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Brits horrified by ‘idiotic’ American version of Yorkshire pudding

Mirror logo Mirror 14/05/2018 Joshua Barrie

What's this (Image: cooking.nytimes.com) © Provided by Trinity Mirror Plc What's this (Image: cooking.nytimes.com) America became America on July 4 1776.

Some years earlier, in 1747, legendary English recipe writer Hannah Glasse came up with the name 'Yorkshire pudding' for a centuries-old dish which called for cooks to marry wheat flour and meat dripping.

Dripping puddings, which were a little flatter, became Yorkshire puddings, all tall and golden. Good news.

Food writer William Sitwell has suggested Yorkshire became its home due to the regional association with coal – and therefore the higher temperatures required for crispy batter.

Yorkshire puddings

a tray of food: Credits: StockFood © Provided by Trinity Mirror Plc Credits: StockFood What started as a hefty starter with gravy soon became a working household staple – a low-cost, filling dish.

The history of the Yorkshire pudding is a long and appetising one. The food is a heavily guarded patriotic institution.

Which perhaps explains why Brits are getting upset with an American recipe for a dish called a 'Dutch baby'. It's sort of a sweet Yorkshire pudding with a different name.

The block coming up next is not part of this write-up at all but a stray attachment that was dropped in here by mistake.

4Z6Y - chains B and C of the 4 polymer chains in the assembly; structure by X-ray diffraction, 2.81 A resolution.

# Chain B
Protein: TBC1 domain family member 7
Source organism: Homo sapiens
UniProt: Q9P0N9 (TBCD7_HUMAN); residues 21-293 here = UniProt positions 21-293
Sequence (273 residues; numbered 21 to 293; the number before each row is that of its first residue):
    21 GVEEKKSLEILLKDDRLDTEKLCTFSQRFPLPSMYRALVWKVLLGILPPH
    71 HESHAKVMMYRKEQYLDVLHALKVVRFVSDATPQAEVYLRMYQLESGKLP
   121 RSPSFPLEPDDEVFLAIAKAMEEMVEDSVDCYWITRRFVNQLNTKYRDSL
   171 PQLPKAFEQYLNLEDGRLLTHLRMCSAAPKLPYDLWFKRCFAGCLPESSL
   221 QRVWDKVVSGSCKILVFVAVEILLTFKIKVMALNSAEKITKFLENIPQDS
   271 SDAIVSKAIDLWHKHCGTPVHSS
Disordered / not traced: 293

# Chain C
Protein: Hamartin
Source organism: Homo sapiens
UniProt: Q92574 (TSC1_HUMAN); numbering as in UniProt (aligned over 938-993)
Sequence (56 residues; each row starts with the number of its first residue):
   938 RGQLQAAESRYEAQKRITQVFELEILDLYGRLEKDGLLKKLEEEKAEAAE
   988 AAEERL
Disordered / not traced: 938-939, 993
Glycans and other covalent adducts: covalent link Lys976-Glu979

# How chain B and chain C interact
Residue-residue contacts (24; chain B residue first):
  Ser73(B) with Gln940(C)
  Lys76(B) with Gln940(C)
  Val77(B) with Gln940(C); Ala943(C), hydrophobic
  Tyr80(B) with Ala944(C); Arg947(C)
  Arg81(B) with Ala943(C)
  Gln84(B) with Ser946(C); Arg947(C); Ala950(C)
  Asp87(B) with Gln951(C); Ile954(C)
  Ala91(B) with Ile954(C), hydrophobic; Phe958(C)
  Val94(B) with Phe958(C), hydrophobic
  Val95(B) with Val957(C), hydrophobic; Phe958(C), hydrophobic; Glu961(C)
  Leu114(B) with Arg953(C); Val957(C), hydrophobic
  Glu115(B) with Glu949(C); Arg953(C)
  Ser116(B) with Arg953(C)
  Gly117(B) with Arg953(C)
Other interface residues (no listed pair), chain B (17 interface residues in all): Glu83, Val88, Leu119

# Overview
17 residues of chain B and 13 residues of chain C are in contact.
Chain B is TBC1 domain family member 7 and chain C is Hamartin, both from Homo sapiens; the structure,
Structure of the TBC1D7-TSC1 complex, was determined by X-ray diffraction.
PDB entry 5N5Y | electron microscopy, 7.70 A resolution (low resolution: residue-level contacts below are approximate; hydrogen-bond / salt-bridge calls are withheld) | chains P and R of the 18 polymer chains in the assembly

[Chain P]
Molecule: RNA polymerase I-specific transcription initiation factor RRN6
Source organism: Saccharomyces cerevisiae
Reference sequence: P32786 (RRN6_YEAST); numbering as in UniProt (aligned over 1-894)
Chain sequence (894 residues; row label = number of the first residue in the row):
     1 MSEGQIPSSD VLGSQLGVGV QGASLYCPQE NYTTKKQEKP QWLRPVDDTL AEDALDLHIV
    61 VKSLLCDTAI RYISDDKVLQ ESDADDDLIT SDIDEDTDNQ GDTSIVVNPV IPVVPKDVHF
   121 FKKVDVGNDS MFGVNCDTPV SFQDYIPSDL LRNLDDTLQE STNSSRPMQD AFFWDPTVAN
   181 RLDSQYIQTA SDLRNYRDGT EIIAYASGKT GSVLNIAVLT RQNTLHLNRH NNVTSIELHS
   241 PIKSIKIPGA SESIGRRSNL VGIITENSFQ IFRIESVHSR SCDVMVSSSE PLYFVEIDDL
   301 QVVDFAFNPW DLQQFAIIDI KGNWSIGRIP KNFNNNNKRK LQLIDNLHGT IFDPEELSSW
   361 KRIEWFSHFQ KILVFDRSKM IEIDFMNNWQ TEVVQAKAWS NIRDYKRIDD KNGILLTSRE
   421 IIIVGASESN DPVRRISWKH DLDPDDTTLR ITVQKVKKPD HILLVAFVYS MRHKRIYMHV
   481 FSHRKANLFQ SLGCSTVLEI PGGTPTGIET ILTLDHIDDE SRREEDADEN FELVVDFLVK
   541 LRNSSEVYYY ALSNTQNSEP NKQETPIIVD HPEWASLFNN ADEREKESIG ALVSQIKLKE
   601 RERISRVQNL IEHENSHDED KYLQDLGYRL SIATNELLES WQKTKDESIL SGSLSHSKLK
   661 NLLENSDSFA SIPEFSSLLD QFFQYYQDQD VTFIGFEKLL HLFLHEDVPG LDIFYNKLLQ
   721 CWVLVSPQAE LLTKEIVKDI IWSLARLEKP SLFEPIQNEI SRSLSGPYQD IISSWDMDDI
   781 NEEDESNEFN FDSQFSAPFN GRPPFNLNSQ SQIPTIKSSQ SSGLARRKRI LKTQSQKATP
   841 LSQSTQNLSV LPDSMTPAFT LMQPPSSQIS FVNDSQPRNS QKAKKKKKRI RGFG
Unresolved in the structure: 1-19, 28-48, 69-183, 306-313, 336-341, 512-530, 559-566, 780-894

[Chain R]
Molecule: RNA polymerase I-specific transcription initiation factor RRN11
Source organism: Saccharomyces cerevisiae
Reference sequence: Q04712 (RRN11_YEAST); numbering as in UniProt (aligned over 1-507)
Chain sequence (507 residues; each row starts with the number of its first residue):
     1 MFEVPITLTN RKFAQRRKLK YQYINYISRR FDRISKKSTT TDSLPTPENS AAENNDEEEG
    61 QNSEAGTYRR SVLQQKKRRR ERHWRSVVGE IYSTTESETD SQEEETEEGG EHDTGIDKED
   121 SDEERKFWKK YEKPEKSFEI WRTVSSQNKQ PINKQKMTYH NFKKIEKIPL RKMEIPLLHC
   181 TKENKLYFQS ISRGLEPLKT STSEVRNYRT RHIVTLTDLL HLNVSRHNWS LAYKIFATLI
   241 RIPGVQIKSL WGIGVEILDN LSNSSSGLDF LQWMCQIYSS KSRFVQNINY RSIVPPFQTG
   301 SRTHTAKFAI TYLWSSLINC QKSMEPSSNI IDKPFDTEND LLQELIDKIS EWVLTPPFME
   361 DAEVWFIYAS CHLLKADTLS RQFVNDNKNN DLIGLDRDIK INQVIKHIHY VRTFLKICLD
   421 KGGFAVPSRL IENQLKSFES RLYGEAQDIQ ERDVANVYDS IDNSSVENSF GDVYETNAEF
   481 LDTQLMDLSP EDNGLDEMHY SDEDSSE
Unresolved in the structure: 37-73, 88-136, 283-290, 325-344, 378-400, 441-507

Related: Famous recipes it’s illegal to change (provided by Lovefood)


The New York Timesposted a new recipe for the dish over the weekend.

This happened:

The Dutch baby is essentially a risen pancake. It's thought to have originated in Germany, and is also known as a Bismarck or a Dutch puff.

The dish is derived from the German Pfannkuchen (flat pancake) and, while not as old as Yorkshire puddings, is also a very old recipe, dating back centuries.

But what's important is the Dutch baby only reached America in the early 1900s – by way of a cafe in Seattle. Recipes were tweaked and the dish evolved.

The New York Times recipes reads: "This large, fluffy pancake is excellent for breakfast, brunch, lunch and dessert any time of year.

Pancake or pudding?

a close up of food: Credits: cooking.nytimes.com © Provided by Trinity Mirror Plc Credits: cooking.nytimes.com

a piece of bread on a plate: Credits: cooking.nytimes.com © Provided by Trinity Mirror Plc Credits: cooking.nytimes.com "And it comes together in about five blessed minutes. Just dump all of the ingredients into a blender, give it a good whirl, pour it into a heated skillet sizzling with butter, and pop it into the oven. Twenty-five minutes later? Bliss."

All this begs the question: where does a German pancake end and a Yorkshire pudding begin? (It's not simple – unlike the American 'puff dogs' fiasco.)

Both can be served sweet. Batter lends itself to savoury beef and rich sauces just as well as it does to icing sugar and jam.

It's just we Brits take pride over Yorkshire puddings. We had them first, right?

So, you know, let's look at some more of the tirade:

Related: How to Make French Onion Stuffed Bell Peppers (provided by My Recipes)

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